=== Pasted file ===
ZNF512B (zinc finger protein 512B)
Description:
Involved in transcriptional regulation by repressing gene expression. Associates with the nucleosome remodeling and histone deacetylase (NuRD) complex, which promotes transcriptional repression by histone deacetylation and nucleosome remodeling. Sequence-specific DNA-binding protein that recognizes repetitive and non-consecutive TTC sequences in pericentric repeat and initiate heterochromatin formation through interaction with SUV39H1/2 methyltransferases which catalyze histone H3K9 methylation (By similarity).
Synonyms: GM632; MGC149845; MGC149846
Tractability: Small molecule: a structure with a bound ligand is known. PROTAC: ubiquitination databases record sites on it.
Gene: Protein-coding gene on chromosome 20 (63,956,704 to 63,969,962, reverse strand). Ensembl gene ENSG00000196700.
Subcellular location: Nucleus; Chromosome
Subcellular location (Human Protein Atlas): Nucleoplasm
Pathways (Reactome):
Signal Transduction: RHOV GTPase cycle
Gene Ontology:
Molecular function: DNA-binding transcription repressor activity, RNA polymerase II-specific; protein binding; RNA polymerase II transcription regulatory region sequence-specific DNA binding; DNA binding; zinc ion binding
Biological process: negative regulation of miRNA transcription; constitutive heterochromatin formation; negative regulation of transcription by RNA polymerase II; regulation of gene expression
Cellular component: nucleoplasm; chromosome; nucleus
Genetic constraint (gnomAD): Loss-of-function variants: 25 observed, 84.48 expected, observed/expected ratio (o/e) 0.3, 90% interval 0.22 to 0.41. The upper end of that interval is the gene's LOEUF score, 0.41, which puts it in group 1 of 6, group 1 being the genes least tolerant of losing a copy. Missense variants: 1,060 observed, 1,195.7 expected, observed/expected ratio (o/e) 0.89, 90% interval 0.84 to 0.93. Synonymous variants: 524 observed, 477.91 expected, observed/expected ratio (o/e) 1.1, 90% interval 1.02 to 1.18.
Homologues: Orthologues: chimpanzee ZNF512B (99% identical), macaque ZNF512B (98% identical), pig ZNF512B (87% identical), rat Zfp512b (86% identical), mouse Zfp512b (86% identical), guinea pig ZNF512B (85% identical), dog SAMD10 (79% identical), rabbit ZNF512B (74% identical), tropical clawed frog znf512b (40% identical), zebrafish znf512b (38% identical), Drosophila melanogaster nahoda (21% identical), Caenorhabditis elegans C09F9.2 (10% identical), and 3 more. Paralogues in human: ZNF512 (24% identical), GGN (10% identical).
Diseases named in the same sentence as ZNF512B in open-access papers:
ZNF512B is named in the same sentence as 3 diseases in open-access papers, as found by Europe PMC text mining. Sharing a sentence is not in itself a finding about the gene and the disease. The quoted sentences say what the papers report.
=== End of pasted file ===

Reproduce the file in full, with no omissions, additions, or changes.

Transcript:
ZNF512B (zinc finger protein 512B)
Description:
Involved in transcriptional regulation by repressing gene expression. Associates with the nucleosome remodeling and histone deacetylase (NuRD) complex, which promotes transcriptional repression by histone deacetylation and nucleosome remodeling. Sequence-specific DNA-binding protein that recognizes repetitive and non-consecutive TTC sequences in pericentric repeat and initiate heterochromatin formation through interaction with SUV39H1/2 methyltransferases which catalyze histone H3K9 methylation (By similarity).
Synonyms: GM632; MGC149845; MGC149846
Tractability: Small molecule: a structure with a bound ligand is known. PROTAC: ubiquitination databases record sites on it.
Gene: Protein-coding gene on chromosome 20 (63,956,704 to 63,969,962, reverse strand). Ensembl gene ENSG00000196700.
Subcellular location: Nucleus; Chromosome
Subcellular location (Human Protein Atlas): Nucleoplasm
Pathways (Reactome):
Signal Transduction: RHOV GTPase cycle
Gene Ontology:
Molecular function: DNA-binding transcription repressor activity, RNA polymerase II-specific; protein binding; RNA polymerase II transcription regulatory region sequence-specific DNA binding; DNA binding; zinc ion binding
Biological process: negative regulation of miRNA transcription; constitutive heterochromatin formation; negative regulation of transcription by RNA polymerase II; regulation of gene expression
Cellular component: nucleoplasm; chromosome; nucleus
Genetic constraint (gnomAD): Loss-of-function variants: 25 observed, 84.48 expected, observed/expected ratio (o/e) 0.3, 90% interval 0.22 to 0.41. The upper end of that interval is the gene's LOEUF score, 0.41, which puts it in group 1 of 6, group 1 being the genes least tolerant of losing a copy. Missense variants: 1,060 observed, 1,195.7 expected, observed/expected ratio (o/e) 0.89, 90% interval 0.84 to 0.93. Synonymous variants: 524 observed, 477.91 expected, observed/expected ratio (o/e) 1.1, 90% interval 1.02 to 1.18.
Homologues: Orthologues: chimpanzee ZNF512B (99% identical), macaque ZNF512B (98% identical), pig ZNF512B (87% identical), rat Zfp512b (86% identical), mouse Zfp512b (86% identical), guinea pig ZNF512B (85% identical), dog SAMD10 (79% identical), rabbit ZNF512B (74% identical), tropical clawed frog znf512b (40% identical), zebrafish znf512b (38% identical), Drosophila melanogaster nahoda (21% identical), Caenorhabditis elegans C09F9.2 (10% identical), and 3 more. Paralogues in human: ZNF512 (24% identical), GGN (10% identical).
Diseases named in the same sentence as ZNF512B in open-access papers:
ZNF512B is named in the same sentence as 3 diseases in open-access papers, as found by Europe PMC text mining. Sharing a sentence is not in itself a finding about the gene and the disease. The quoted sentences say what the papers report.